A traditional Tamil wedding in Salem: Traditional Indian wedding
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While vacationing in Chennai this past summer, I received the unexpected but delightful news that Motito would be the ring bearer in his Aunt Appu’s wedding in Salem in April. This was going to be his first experience as a member of a wedding entourage, and he was quite chuffed about being chosen for the honor.
Faster that you could say “kalyana,” we were off to men’s ethnic wear specialist Manyavar to pick out a sherwani that would highlight my boy’s dashing good looks. 🙂 He gamely tried on three coats: in orange, light brown, and turquoise. My heart pined for the line brown number but it was a size too small and made his belly protrude unattractively. Our next-best choice, a turquoise sherwani churidar set, wasn’t too bad, either.
The wedding was going to take place in Salem, the home town of the bride’s family. To get there, my son, father-in-law, and I went on a six-hour road trip that included a visit to my father-in-law’s childhood friend from a nearby town. We reached our hotel, the Park Plaza, at around 1PM, and had lunch at the hotel’s Tangerine restaurant, before proceeding to meet the bride’s home where we participated in the wedding-eve rituals.
One custom was to give the bride a purifying bath where we poured water on her head and applied turmeric on her face and arms. Next was a special puja (prayers) at the village temple. In the evening, we gathered at the marriage hall for another ceremony to welcome the groom and his entourage. My son and I had to leave before the ritual was over, because Motito was feeling tired and sleepy (We had started off from Chennai early that morning for the six-hour drive to Salem). Upon reaching our hotel, we showered, changed into our pajamas and were out like a light instantly.
We overslept a bit but made it in time for the big day. I can’t tell you how I glowed with pride at seeing my son take his place on the mandap and fulfill his duties as the ring bearer. I couldn’t help getting misty eyed at the sight of the bride, my husband’s niece, all grown up and gorgeous in her lovely wedding saree. I remembered the first time I met Appu, 11 years ago, when I was introduced to the family. She was an bright and amiable 13-year-old and boys were the farthest from her mind. Now she is about to embark on a new chapter in her life as an adult woman. How time flies!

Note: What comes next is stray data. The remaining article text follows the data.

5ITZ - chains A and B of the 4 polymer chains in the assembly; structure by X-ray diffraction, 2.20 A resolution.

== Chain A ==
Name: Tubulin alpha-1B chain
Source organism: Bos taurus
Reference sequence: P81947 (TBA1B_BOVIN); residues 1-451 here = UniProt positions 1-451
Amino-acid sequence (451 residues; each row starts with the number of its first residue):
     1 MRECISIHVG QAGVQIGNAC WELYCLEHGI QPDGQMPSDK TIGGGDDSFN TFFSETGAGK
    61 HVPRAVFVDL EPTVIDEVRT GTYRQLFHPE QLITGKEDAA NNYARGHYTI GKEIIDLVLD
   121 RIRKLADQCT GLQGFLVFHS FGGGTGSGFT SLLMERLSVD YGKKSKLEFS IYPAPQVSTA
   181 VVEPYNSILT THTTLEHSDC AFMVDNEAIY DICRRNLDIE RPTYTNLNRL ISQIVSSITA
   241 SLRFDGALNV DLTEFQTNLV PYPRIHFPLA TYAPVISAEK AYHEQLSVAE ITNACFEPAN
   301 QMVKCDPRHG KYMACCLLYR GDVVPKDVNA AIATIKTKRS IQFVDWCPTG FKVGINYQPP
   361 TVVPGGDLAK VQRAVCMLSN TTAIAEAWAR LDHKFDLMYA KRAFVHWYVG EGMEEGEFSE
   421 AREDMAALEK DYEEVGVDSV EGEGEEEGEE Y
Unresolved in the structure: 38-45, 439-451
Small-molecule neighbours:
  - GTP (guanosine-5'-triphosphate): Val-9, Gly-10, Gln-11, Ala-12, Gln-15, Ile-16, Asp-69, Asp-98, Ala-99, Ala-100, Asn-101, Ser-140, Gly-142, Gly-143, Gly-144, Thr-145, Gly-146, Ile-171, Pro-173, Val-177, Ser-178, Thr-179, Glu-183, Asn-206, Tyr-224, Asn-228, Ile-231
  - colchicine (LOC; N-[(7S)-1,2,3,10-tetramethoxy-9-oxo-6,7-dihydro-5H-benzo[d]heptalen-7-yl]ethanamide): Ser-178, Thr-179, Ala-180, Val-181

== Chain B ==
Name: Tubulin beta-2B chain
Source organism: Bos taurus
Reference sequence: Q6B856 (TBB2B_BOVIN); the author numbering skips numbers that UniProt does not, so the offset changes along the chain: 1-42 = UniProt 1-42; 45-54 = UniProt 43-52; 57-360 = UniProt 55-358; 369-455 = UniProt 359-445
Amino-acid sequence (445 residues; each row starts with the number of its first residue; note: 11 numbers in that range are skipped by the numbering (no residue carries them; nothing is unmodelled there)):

In most Asian countries, weddings are grand, traditional celebrations of love and commitment between two individuals, as well as a seal of union between their respective families. And nowhere are weddings more traditional and elaborate than they are in India. Pre- and post-wedding ceremonies extend the celebration into a week-long extravaganza filled with blessings, Bollywood (music) and bling.
Tamil wedding customs vary from community to community, but common elements bind the varied wedding traditions in the vast subcontinent. Astrologers are consulted to determine the most auspicious date for the big event. Poojas, or special prayers, are offered to the Lord Ganesh, the elephant-headed God who is the remover of obstacles. Pre-wedding rituals are performed in both the bride’s and the groom’s houses. During the wedding ceremony itself, the bride and the groom are seated side by side in front of holy fire, or agni, while the priest recites mantras from the Holy Scriptures. Some of the highlights of Tamil wedding ceremonies are: the couple exchange. garlands three times, the groom ties the Mangal Sutra (sacred thread) around his bride’s neck as symbol of their eternal bond, family and friends shower the couple with rice colored in turmeric and saffron as a benediction. The ceremony culminates with the ritual of the Saptapadi (seven steps), wherein the bride and groom walk seven steps around the holy fire while making the following seven vows to each other *:
With God as our guide, let us take
The first step to nourish each other
The second step to grow together in strength
The third step to preserve our wealth
The fourth step to share our joys and sorrows
The fifth step to care for our children
The sixth step to be together forever
The seventh step to remain lifelong friends, the perfect halves to make a perfect whole”
After the seventh step, the groom says to his bride: ”With seven steps we become friends. Let me reach your friendship. Let me not be severed from your friendship. Let your friendship not be severed from me.”
(*English translation of wedding vows are taken from the book “Hinduism: A Critical Review,” by Diptanu Dey)